Michael Pollan, best-selling author and thought leader of the burgeoning food and agriculture reform movements, warned an audience in San Francisco last week about the implications the Supreme Court’s decision to allow unrestricted campaign contributions to political campaigns could have for food safety.

When asked about the impact the ruling would have on food in America, Pollan simply said the ruling was, “Well, not good…I think that pretty well sums it up.”

“There are moves afoot to strengthen food safety in Congress. Those bills will get reshaped if corporations can give limited amounts of money,” said Pollan, at a talk focused on his new book, Food Rules: An Eater’s Manual.

Pollan was referring to two U.S. Food and Drug Administration (FDA) food safety reform bills moving through Congress. In July, the House passed HR. 2749, the Food Safety Enhancement Act of 2009, and the Senate is considering a similar bill, S. 510, the FDA Food Safety Modernization Act–both bills would give the agency increased authority and resources.

The Senate bill was voted out of committee in November and has strong bipartisan support, but continues to be stalled behind health care reform.

Though there has been a series of delays, experts inside the beltway still expect the Senate to pass S. 510 in the near future. The Make Our Food Safe Coalition, a group of consumer and public health advocacy organizations, is making a push to pass the bill before Valentine’s Day, but it remains unclear when the Senate will make room in the floor schedule.

Pollan’s remarks about corporate influence on the food safety bills would likely only apply if the Senate delays taking up the issue until after the 2010 election cycle.

But, according to Pollan, there is reason to be concerned in all areas of food reform.

“As it is, the government doesn’t challenge corporations on food very much,” said Pollan, who cited the U.S. Department of Agriculture’s (USDA’s) lack of mandatory recall authority as an example.

“The beef industry is embedded in the department of agriculture, and that is why the deparment of agriculture doesn’t even have the authority to recall meat that’s been tainted with E. coli O157:H7,” explained Pollan. “They can ask the meat companies to do it.”

Watch the clip of Pollan’s food safety comments here:


  • Bucknelldad

    Mr. Pollan is factually wrong and grossly irresponsible, if not stupid. First, the SCOTUS decision only effects a corporation’s and a union’s (yes, them too) ability to make unlimited independent expenditures to advocate the election or defeat of a candidate for office. It does not effect at all the prohibition on direct corporate or union contribution to candidates. Any reasonable analysis of food industry political spending shows 1) companies are supporting both parties pretty evenly (especially since 2006) and 2) the food industry pales in comparison to many other industries on how much they spend. Ever see a food company ad for or against a politician? Me neither, because they are too smart to engage in such tactics, and you sure aren’t going to see them start now. Among the biggest recipients of food industry political spending is none other than US Rep. John Dingell, a food safety stalwart.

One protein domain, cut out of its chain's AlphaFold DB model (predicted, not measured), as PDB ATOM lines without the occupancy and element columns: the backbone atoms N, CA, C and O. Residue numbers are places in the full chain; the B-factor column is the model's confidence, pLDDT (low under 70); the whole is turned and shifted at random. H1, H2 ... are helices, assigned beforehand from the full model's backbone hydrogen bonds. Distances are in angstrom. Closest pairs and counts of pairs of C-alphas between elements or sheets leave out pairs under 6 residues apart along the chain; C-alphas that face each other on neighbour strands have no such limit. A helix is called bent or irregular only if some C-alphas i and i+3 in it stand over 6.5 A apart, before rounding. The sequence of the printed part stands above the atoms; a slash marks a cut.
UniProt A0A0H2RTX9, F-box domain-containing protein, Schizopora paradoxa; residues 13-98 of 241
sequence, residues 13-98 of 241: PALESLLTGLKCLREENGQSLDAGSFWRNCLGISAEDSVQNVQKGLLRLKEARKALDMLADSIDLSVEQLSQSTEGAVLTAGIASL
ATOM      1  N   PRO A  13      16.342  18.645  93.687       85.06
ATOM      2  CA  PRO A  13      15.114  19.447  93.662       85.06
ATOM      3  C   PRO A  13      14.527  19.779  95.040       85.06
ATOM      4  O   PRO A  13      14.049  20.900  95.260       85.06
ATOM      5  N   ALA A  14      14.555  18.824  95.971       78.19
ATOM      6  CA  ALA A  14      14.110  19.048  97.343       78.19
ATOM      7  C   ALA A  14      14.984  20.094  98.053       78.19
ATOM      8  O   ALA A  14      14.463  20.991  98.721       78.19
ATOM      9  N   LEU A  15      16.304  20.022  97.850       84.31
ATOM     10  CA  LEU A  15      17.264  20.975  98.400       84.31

Another fact that Mr. Pollan conveniently ignores is that the food industry has endorse the very legislative proposals on food safety highlighted in this story. He should stick to things he knows about. Frankly, his very stupid comments undermines his credibility on other topics as well.

  • It is incredibly naiive to believe that the food industry wouldn’t put some of their money towards political causes they favor. They’ve even resisted labeling point-of-origin on meats.
    “Food, beverage, candy, and restaurant advertising expenditures weigh in at $11.26 billion in 2004, versus $9.55 million to promote healthful eating”
    Both the industry and our gov’t have dragged their heels for years on insuring our food is healthy and not tained with any number of things not desired.
    Hell, the Bush administration REDUCED the number of food inspectors and weakened the agencies involved in Food Safety.
    The current situation is an unorganized mess. The USDA promotes various food products yet is supposed to monitor some of the same. Susidies to corn, dairy, and the meat industries, haven’t given us some of the uhealthiest food anywhere (all the high fructose syrup in everything, the only Western nation with hormones being used in cattlge, etc.).
    It is totally unrealistic to believe, with the amount of money they’ve spent to convince us to eat crap, that the Food Industry wouldn’t take advantage of this Supreme Court Decision.

  • These bills will end up restricting organic farming and small family farms in the US. Read them, they are not good news if you believe in whole living foods.

  • These bills, in plain english, exclude large-scale commercial agriculture and confined animal feeding opps. how is that food safet “Enhancement” or “Moderninzation”?